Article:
I hope this doesn't sound harsh and is just my own opinion. Others may think completely different.

Well done for posting as we are all learning here.
Ma :)

Offline eric

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Re: Spirit Warrior
« Reply #3 on: January 18, 2009, 12:53:28 PM »
Good job for starting out on this adventure, Zulu.  I do not know if it is a third-person journal of your real adventure or a story about a fictional adventure, I think the latter, but in either case the writing itself is an adventure that will  keep you busy.   You will want to determine in either case whether the writing style should be as a journal or fictional in character, and if the latter a million things or thereabouts come into play.  Focus on the details of each moment, as ma implied, and develop a meaningful story for the skeleton on which to hang the meat of your tale.  The most important part of your book, I think, will be the characterization.  Have you read Chinua Achebe?  Read a great deal of contemporary fiction, and write write write.  I notice that your protagonist starts out from Johannesburg Central ... are you South African then?
« Last Edit: January 18, 2009, 01:10:14 PM by eric »

Offline Zwugh1

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Re: Spirit Warrior
« Reply #4 on: January 18, 2009, 05:13:38 PM »
Zuluboy,
I found this story to be very interesting! The way you capitalized certain words to give it emphasis made the tale seem a little parable-like - but that's just me.  I also thought you did a great job making the story flow, and although at times the sentences tended to get long, I could follow where you were going.  The only thing that slightly bugged me was how you switched to first-person at the end and spoke directly to the reader.  For example, "Please read his words in the context of his journey," didn't seem to fit with the rest of the story, which is largely told in third-person.  This is just the opinion of an amateur writer, however, so please feel free to disregard everything I said.  Cheers. ~Zwugh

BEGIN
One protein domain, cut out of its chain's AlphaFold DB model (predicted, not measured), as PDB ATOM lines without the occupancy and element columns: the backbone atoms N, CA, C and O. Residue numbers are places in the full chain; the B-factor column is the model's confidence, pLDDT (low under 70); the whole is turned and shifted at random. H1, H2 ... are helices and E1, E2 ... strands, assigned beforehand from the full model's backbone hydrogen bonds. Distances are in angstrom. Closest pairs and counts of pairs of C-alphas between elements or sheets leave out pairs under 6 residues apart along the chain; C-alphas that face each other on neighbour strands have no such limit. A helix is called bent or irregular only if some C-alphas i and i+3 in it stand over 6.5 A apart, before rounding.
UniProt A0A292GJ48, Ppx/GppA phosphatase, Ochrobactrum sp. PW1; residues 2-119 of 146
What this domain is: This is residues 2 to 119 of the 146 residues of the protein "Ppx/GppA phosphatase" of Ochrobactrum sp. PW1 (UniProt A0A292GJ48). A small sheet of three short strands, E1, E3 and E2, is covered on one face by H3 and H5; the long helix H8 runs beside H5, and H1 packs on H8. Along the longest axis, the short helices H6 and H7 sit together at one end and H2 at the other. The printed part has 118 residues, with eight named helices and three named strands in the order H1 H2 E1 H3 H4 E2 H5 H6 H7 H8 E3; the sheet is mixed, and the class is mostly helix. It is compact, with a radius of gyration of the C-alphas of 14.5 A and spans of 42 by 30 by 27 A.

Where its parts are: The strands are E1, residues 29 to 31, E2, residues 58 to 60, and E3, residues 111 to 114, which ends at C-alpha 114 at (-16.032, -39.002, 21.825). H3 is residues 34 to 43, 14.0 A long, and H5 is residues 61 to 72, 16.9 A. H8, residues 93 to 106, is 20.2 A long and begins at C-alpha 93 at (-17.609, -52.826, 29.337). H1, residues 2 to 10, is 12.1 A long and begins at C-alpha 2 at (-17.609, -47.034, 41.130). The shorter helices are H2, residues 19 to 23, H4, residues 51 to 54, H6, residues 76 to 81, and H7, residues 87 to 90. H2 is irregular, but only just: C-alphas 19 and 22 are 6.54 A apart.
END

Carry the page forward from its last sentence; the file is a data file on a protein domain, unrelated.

Offline Zuluboy

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Re: Spirit Warrior
« Reply #5 on: January 19, 2009, 02:09:39 AM »
guys, thanks for some encouraging and inspiring crits. everything you've said has really awoken some numb spots in me.  :)

Ma, please help me understand what you found to be repetitive and unnecessary, so i can view the writing from your perspective. I'm really glad to hear that you're frustrated about not knowing who he is and why he's undertaken this journey, because chapter 2 is dedicated to that and starts with:

Many years before this adventure, Zulu was a good, studious child, demonstrating a lot of promise and potential. He completed high school with a respectable aggregate far above average, and was a well-rounded and wholesome young man with a bright future ahead of him. Of course, he grew up in boarding schools from the age of 6 and was completely oblivious to any other world outside of those environments and the ones presented to him in his textbooks, but all that did not matter since the Boy had been successfully raised as an effective spoke in his country’s economy-wheel. At the age of 18, he was more than adequately prepared to study further at a university; in fact with his results he was in a position to choose the university of his choice, yet although he was that well prepared he did not feel it in his heart. He was restless and uncertain as he was faced with the prospect of his next step in life and his incredibly low self-esteem was not helping him at all. In fact the Boy’s self-esteem – or lack thereof – is the catalyst that led him off into the deep unknown which found him seated on his backpack on the side of Cairo Rd, Lusaka Zambia that day. So it is worth taking a trip back in time to understand the little Boy and where he came from....